Tuesday, April 13, 1943:
Flying underway at 0800 hours with three missions being flown in support of
the Blue Army. Air operations came to a close at 2200 hours.
Wednesday, April 14, 1943:
Another full schedule of flying ran from 0800 to 2200 hours. Lieutenant
Leland Perry was a flight leader in the 552nd Squadron. He was discussing
radio communications with Lieutenant Ralph Marble and some other pilots.
Perry said, "Weíve got to have some short communication identification for
talking over the radio. When I say this is "Mert" you will know itís me
talking!" "Mert" was a telephone operator on the popular Fiber McGee and
Molly radio show of the time. Eventually a name was painted on the nose of
Perryís plane known as, "MERTíS FLYING CIRCUS."
Thursday, April 15, 1943:
The 552nd and 554th Squadrons were off to an early start at 0700 hours to
support the Blue Army in a surprise attack on mock enemy troops. Four Blue
Army missions and one Red Army mission were completed. All flying ended at
1730 hours because of the deteriorating weather.
Friday, April 16, 1943:
Flying began at 0800 but was shut down at 1000 hours when poor weather
conditions developed. No more flying for the balance of the day and night.
It is beginning to look as if boats will be required to navigate about the
base! Six flight crews left Lake Charles by train. They were, Captain T.J.
White, First Lieutenant P.B. Green, also Flight Officers G.A. Purdy, R.B.
Spencer, A.M. Lien, and W.T. Caldwell. The crews were headed for Omaha,
Nebraska for the purpose of ferrying new B-26ís to Hunter Field, Georgia.
Saturday, April 17, 1943:
The B-26 crews arrived in St. Louis, Missouri where they had a four-hour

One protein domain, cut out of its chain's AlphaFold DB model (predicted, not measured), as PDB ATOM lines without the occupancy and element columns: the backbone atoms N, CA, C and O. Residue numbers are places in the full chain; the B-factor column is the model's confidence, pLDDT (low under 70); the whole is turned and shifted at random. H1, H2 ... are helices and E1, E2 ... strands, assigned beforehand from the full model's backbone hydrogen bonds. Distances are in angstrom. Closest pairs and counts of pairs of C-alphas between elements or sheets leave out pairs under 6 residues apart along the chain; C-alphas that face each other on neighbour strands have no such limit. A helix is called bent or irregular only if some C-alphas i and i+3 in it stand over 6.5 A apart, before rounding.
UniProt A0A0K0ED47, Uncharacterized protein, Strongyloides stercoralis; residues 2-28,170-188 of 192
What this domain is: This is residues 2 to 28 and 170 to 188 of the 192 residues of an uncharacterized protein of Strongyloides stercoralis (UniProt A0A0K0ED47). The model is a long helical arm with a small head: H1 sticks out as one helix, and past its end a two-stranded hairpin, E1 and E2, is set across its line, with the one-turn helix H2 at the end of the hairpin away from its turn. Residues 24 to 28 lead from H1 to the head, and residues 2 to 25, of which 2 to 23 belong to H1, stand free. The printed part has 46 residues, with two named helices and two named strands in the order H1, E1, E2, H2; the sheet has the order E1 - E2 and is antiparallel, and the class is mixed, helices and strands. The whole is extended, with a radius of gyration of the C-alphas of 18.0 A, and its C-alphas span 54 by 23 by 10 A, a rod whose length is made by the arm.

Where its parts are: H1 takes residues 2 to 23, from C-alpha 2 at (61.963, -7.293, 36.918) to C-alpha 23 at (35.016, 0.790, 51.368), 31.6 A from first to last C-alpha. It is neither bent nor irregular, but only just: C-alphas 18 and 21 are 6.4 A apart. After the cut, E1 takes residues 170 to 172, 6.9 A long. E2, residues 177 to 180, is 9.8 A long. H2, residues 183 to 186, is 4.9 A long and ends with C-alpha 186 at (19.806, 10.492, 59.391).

layover. After reaching Kansas City, Missouri, they enjoyed another four
hour layover at a place called, The College Inn. Then back on a train en
route to Omaha.
Sunday, April 18, 1943:
Arrived in Omaha in the morning, spent most of the day relaxing and visiting
places of interest. Two of which were The Hotel Paxton, and The Colony Club.
Monday, April 19, 1943:
The ferry crews were assigned stripped B-26C aircraft at the western factory
of the Glenn L. Martin Company. After preflighting their ships they took off
for the city Memphis, Tennessee. After servicing their planes, the crews
remained there over night.
Tuesday, April 20, through Monday, April 26, 1943:
The ferry crews took off from Memphis on the final leg of their mission to
the air base known as Hunter Field, Georgia. Flight Officer Caldwellís Plane
developed a minor problem concerning its electrical system just prior to
landing. The crews spent the night at the Hotel Desota in Savannah, Georgia.
They would catch a train in the morning for their return to their Air Base
at Lake, Charles.
The next six days would be very busy times for the Group members, they had
been alerted for overseas movement! Personnel shot records were updated,
physical and dental examinations were given to all. Inspection was the key
word, if it had a name, or could fit in a box or bag, it was inspected -
over and over again!
Excitement was in the air as personal air combat clothing and equipment was
being issued, and made ready for shipment to the theater of operations.